Royen Kent with the cast of My Name Is Annie King, Underscore TheatreAmanda Giles and the cast of My Name Is Annie King, Underscore Theatre Royen Kent and Paige Daigle star in My Name Is Annie King, Underscore TheatreFoline Roos, Britain Gebhardt, Maeghan Looney and Demi Zaino star in My Name Is Annie KingRoyen Kent and Jeff Mills star in My Name Is Annie King, Underscore Theatre

On the plus side, Aaron Albert and Katy Rea have penned a bluegrass score that’s both wistful and powerful, beautifully executed by a group of talented musicians. The harmonies are haunting, the lyrics smart and the music reminiscent of the heartland. Mills is the definition of charisma, and it’s utterly believable that people would follow Cash anywhere, even in his darker moments. Looney’s Hannah is perfection, so emotionally complex and interesting that I wish her character had more to do in the first act. And Daigle has the voice of an angel and killer stage presence, bringing an intelligent naivete to Rosalie that makes her wonderful to watch.

If phenomenal songs and excellent performances were enough to save a show, My Name Is Annie King would have a higher rating from me. Unfortunately, the cult aspect and many of the characters are underdone, undermining the new musical’s huge potential. And if I never see another fragile male lead character, it will be too soon. My Name Is Annie King is good in many ways, but with more fleshing out and research, could become much, much better.

Rating: ★★½

My Name Is Annie King continues through May 28 at Pride Arts Center (The Broadway), 4139 N. Broadway (map), with performances Fridays and Saturdays at 7:30 pm, Sundays at 5 pm and Mondays at 7:30 pm. Additional performances Saturday May 20 at 3 pm, Thursday May 25 at 7:30 pm, and Saturday, May 27 at 3 pm.  Tickets are $20-30, and are online through their website (check for half-price tickets at More information at  (Running time: 2 hours 15 minutes with one intermission)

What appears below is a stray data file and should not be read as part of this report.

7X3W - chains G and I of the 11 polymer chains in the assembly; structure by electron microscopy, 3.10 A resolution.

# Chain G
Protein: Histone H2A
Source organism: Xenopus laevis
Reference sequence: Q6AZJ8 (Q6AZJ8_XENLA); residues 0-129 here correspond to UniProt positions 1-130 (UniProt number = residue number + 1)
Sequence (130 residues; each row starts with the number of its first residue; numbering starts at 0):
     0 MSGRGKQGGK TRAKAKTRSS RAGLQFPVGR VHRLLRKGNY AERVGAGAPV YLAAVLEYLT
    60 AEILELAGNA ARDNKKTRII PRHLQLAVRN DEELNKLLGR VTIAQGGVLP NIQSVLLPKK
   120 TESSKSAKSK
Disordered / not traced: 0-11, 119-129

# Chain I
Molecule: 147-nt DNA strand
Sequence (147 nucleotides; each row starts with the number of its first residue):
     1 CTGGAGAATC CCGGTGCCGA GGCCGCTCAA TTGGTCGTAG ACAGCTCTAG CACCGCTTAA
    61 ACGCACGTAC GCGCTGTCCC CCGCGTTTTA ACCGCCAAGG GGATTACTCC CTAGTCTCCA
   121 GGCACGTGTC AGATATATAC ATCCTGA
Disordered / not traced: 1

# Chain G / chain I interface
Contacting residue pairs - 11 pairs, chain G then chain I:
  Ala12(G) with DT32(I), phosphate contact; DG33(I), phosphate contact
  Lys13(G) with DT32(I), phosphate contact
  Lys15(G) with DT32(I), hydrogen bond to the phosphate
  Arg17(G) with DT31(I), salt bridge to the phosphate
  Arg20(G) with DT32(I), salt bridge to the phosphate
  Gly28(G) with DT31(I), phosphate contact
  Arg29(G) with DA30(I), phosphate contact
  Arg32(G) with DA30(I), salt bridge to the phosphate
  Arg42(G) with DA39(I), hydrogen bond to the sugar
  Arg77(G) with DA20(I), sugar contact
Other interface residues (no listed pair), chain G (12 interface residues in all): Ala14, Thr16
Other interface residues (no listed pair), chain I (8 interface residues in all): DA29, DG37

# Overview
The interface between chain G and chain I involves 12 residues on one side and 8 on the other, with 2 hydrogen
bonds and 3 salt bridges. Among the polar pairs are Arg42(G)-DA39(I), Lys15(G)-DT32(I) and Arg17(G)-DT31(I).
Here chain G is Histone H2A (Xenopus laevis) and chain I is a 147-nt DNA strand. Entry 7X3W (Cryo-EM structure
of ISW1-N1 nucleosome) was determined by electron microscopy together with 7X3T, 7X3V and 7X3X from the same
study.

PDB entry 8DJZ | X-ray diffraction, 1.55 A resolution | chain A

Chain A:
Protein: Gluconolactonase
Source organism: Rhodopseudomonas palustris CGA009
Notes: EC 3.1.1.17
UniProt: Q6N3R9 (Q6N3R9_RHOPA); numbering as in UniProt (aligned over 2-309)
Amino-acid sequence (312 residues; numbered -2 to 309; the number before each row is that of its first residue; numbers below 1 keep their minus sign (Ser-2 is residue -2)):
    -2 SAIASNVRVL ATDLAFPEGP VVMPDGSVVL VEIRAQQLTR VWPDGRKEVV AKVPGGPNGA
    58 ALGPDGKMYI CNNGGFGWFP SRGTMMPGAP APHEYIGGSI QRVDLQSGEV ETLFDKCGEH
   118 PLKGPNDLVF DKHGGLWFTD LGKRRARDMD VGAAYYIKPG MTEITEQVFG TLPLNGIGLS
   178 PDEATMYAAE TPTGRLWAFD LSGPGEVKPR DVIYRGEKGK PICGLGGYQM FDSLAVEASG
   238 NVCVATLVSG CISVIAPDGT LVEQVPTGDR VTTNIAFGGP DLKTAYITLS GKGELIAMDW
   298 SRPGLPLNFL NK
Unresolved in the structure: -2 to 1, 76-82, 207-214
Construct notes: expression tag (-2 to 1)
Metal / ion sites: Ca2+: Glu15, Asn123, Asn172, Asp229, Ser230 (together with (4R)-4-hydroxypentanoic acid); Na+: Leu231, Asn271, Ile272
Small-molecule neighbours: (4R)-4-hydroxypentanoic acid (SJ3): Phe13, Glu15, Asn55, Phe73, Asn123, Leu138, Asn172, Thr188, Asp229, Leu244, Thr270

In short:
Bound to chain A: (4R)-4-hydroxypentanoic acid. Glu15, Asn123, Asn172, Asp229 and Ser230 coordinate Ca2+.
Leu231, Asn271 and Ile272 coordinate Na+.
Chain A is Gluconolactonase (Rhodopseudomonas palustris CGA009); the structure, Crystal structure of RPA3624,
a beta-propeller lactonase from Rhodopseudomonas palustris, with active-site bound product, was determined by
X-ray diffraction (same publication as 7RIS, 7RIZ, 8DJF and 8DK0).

Paige Daigle, Amanda Giles, Britain Gebhardt, Maeghan Looney, Demi Zaino, Royen Kent and Jeff Mills

Photos by Evan Hanover




Paige Daigle (Rosalie), Royen Kent (Lucas), Jeff Mills (Cash), Maeghan Looney (Hannah), Britain Gebhardt (Mav), Demi Zaino (Emma), Amanda Giles (Clemmie), Foline Roos (Ellenore), Josiah Robinson (swing)


Josiah Robinson, Perry Cowdery, Stephanie Rohr, Zach Suechting, Todd Aulwurm

behind the scenes

Alex Higgin-Houser (Director), Rachel Elise Johnson (Assistant Director), Royen Kent and Meagan Piccochi (Co-Music Directors), Eli Zoller (Orchestrations), Solomon Hoffman (Music Supervisor & Additional Vocal Arrangements), Eric Luchen (Scenic Design), Erik Barry (Lighting Design), Rachel Lambert (Costume Design), C. Elias Nelson (Stage Manager, Puppet Design), Jesse Case (Sound Design), Holly McCauley (Props Design), Courtney Winkelman (Scenic Painter), Karla Meyer (Sound Board), Mario Mazzetti, Isaac Loomer (Casting), David Trudeau (Master Electrician), Josh Prisching (Technical Director), Geoff Bleeker (Production Manager), Beth Ann Weinstock (Assistant Stage Manager), David Rosenberg (Public Relations), Evan Hanover (photos)

Paige Daigle and Royen Kent star in My Name Is Annie King, Underscore Theatre


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Category: 2017 Reviews, Lauren Emily Whalen, Musical, Pride Arts Center, Underscore Theatre, World Premier